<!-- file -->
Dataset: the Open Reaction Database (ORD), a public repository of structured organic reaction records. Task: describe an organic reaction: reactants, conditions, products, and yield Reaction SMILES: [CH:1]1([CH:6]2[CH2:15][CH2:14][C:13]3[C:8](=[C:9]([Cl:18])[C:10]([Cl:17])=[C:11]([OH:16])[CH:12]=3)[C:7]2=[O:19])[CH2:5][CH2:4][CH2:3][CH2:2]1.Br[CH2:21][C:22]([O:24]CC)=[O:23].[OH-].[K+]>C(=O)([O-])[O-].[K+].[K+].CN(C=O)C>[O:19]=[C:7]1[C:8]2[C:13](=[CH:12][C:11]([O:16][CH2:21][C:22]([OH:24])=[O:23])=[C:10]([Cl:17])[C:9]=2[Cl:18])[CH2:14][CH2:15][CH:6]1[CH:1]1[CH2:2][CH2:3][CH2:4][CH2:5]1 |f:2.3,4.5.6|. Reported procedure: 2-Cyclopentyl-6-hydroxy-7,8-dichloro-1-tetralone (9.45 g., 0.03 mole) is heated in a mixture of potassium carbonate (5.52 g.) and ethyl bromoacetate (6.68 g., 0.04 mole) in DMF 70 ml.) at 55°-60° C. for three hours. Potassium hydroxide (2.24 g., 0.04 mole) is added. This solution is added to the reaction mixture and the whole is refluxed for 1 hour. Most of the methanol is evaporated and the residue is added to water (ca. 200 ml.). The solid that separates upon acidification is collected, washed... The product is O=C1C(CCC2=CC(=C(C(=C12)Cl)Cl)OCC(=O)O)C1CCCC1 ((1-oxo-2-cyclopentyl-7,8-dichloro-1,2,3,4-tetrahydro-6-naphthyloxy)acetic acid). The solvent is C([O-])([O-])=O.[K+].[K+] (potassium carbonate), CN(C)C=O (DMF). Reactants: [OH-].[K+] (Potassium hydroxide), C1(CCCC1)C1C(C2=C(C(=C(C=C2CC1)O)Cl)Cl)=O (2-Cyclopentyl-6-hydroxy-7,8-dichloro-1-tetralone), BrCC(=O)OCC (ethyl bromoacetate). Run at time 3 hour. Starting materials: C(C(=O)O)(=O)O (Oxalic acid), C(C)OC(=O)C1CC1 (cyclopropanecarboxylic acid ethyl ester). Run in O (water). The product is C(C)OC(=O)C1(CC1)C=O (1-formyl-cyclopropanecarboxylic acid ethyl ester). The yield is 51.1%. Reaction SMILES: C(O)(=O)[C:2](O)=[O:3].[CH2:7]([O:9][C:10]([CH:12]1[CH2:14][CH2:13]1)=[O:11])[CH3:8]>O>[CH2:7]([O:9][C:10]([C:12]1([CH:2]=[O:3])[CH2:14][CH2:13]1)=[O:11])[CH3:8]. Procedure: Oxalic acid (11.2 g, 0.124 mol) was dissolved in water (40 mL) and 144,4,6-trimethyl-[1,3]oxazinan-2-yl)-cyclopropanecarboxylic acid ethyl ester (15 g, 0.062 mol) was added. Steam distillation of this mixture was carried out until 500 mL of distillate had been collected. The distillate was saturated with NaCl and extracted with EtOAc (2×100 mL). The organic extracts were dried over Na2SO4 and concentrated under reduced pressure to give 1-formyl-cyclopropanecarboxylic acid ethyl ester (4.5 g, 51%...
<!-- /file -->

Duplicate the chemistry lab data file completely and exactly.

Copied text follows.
Dataset: the Open Reaction Database (ORD), a public repository of structured organic reaction records. Task: describe an organic reaction: reactants, conditions, products, and yield Reaction SMILES: [CH:1]1([CH:6]2[CH2:15][CH2:14][C:13]3[C:8](=[C:9]([Cl:18])[C:10]([Cl:17])=[C:11]([OH:16])[CH:12]=3)[C:7]2=[O:19])[CH2:5][CH2:4][CH2:3][CH2:2]1.Br[CH2:21][C:22]([O:24]CC)=[O:23].[OH-].[K+]>C(=O)([O-])[O-].[K+].[K+].CN(C=O)C>[O:19]=[C:7]1[C:8]2[C:13](=[CH:12][C:11]([O:16][CH2:21][C:22]([OH:24])=[O:23])=[C:10]([Cl:17])[C:9]=2[Cl:18])[CH2:14][CH2:15][CH:6]1[CH:1]1[CH2:2][CH2:3][CH2:4][CH2:5]1 |f:2.3,4.5.6|. Reported procedure: 2-Cyclopentyl-6-hydroxy-7,8-dichloro-1-tetralone (9.45 g., 0.03 mole) is heated in a mixture of potassium carbonate (5.52 g.) and ethyl bromoacetate (6.68 g., 0.04 mole) in DMF 70 ml.) at 55°-60° C. for three hours. Potassium hydroxide (2.24 g., 0.04 mole) is added. This solution is added to the reaction mixture and the whole is refluxed for 1 hour. Most of the methanol is evaporated and the residue is added to water (ca. 200 ml.). The solid that separates upon acidification is collected, washed... The product is O=C1C(CCC2=CC(=C(C(=C12)Cl)Cl)OCC(=O)O)C1CCCC1 ((1-oxo-2-cyclopentyl-7,8-dichloro-1,2,3,4-tetrahydro-6-naphthyloxy)acetic acid). The solvent is C([O-])([O-])=O.[K+].[K+] (potassium carbonate), CN(C)C=O (DMF). Reactants: [OH-].[K+] (Potassium hydroxide), C1(CCCC1)C1C(C2=C(C(=C(C=C2CC1)O)Cl)Cl)=O (2-Cyclopentyl-6-hydroxy-7,8-dichloro-1-tetralone), BrCC(=O)OCC (ethyl bromoacetate). Run at time 3 hour. Starting materials: C(C(=O)O)(=O)O (Oxalic acid), C(C)OC(=O)C1CC1 (cyclopropanecarboxylic acid ethyl ester). Run in O (water). The product is C(C)OC(=O)C1(CC1)C=O (1-formyl-cyclopropanecarboxylic acid ethyl ester). The yield is 51.1%. Reaction SMILES: C(O)(=O)[C:2](O)=[O:3].[CH2:7]([O:9][C:10]([CH:12]1[CH2:14][CH2:13]1)=[O:11])[CH3:8]>O>[CH2:7]([O:9][C:10]([C:12]1([CH:2]=[O:3])[CH2:14][CH2:13]1)=[O:11])[CH3:8]. Procedure: Oxalic acid (11.2 g, 0.124 mol) was dissolved in water (40 mL) and 144,4,6-trimethyl-[1,3]oxazinan-2-yl)-cyclopropanecarboxylic acid ethyl ester (15 g, 0.062 mol) was added. Steam distillation of this mixture was carried out until 500 mL of distillate had been collected. The distillate was saturated with NaCl and extracted with EtOAc (2×100 mL). The organic extracts were dried over Na2SO4 and concentrated under reduced pressure to give 1-formyl-cyclopropanecarboxylic acid ethyl ester (4.5 g, 51%...